Travis Wingfield Offensive Issues Explained, Areas for Growth
Football is a young man's game, and only two teams (Jacksonville and the Los Angeles Rams) have more youth than the Miami Dolphins. While wins serve as the baseline goal for each team every season, the focus on development and a commitment to the process is the surest path to becoming a team that regularly fills up the win column.
Tuesday, Dolphins Offensive Coordinator Chan Gailey talked about growth, development and consistency. He talked about Miami's up and down performances on offense - which can be expected with a young unit. At one point Sunday, Miami had three rookies along the offensive line protecting a first-year quarterback. Rookie wide receiver/running back Malcolm Perry played 51 snaps and rookie running back Salvon Ahmed was in the game for 66 percent of the offense's snaps - youth abound.
So, how does Miami go from a terrific performance in Arizona, to "average" against the Chargers and finally not good enough against Denver to a more even-plane?
"The problem is consistency. We have to be able to move the ball with consistency," Gailey said. "It's been too sporadic. We go to Arizona and play pretty good. Come out the next week and play average then we don't play good at all this last week. We're inconsistent. There are some improvements we can make. We have to do better at keeping people off balance and continue to grow with the people that we have."
Gailey expanded on the areas of improvement for the Dolphins offense.
"It's a combination," Gailey said of Miami's struggles Sunday. "Sometimes it's protection, sometimes it's holding the ball too long, sometimes it's guys not getting open. I have to do a better job of calling plays where he doesn't have to hold it."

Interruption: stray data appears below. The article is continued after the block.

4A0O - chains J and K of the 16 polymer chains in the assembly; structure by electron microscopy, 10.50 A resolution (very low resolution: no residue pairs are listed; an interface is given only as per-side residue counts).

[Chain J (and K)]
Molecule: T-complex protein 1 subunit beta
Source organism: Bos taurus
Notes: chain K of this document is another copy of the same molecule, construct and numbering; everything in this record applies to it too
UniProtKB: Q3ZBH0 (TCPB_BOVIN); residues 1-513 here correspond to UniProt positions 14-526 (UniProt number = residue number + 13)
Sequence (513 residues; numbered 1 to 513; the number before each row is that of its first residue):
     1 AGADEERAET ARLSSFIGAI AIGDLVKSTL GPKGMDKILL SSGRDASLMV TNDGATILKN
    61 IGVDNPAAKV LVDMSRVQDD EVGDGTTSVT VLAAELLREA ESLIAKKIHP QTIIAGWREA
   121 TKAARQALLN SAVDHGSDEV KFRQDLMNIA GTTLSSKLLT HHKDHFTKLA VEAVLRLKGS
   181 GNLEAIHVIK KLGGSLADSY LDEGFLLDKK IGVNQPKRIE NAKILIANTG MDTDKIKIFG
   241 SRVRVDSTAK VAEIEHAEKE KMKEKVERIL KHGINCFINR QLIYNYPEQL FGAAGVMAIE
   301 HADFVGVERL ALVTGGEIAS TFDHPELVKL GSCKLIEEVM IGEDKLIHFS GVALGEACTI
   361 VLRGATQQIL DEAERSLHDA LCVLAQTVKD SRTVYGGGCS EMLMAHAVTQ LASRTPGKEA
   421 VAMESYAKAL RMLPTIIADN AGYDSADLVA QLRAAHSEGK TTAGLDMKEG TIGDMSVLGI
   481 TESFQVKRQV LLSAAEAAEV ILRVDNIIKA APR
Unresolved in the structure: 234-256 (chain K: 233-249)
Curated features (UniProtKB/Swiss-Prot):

Tagovailoa talked about an area he feels he can improve on postgame Sunday; a trait that he sees in veteran quarterback Ryan Fitzpatrick.
"Taking completions, it may seem like he's covered but you've just got to get completions," Tagovailoa said. "For me, a lot of the time I see guys who are covered, but they're not necessarily covered."
Gailey expanded on Tagovailoa's comment on Tuesday.
"If a guy's on the back hip of DeVante Parker, then he's not covered," Gailey said. "If they're on the back hip of another receiver they might be covered. I think it depends on the player, on the defensive back, I believe all of this comes with experience to be able to see that his guy is even but he's open, or this guy is even but he's not open."
In last week's win over the Chargers, Miami rushed for the second-highest total this season with 111 yards on the ground. Players and coaches talked about the emphasis on the running game but unfortunately, it didn't carry over to Sunday's loss in Denver. Gailey offered his thoughts on the Dolphins rushing attack.
"Some people just say they're going to put big people in there and not let you run it," he explained. "That's where we have to do a better job of countering that with the passing game. If they want to drop eight every time, they can take away a lot of the passing game. If they want to put big people up front they can take away your running game."
Secondary to None
The Dolphins perimeter cornerbacks as similar as they are different. Byron Jones and Xavien Howard play a physical brand of football with tremendous man-cover skills and premier tackling on the edge - evident by their combined 58.1 completion percentage allowed and four missed tackles on 44 attempts, per Pro Football Focus.
Howard has a league-leading six interceptions whereas Jones is yet to secure his first pick as a Miami Dolphin.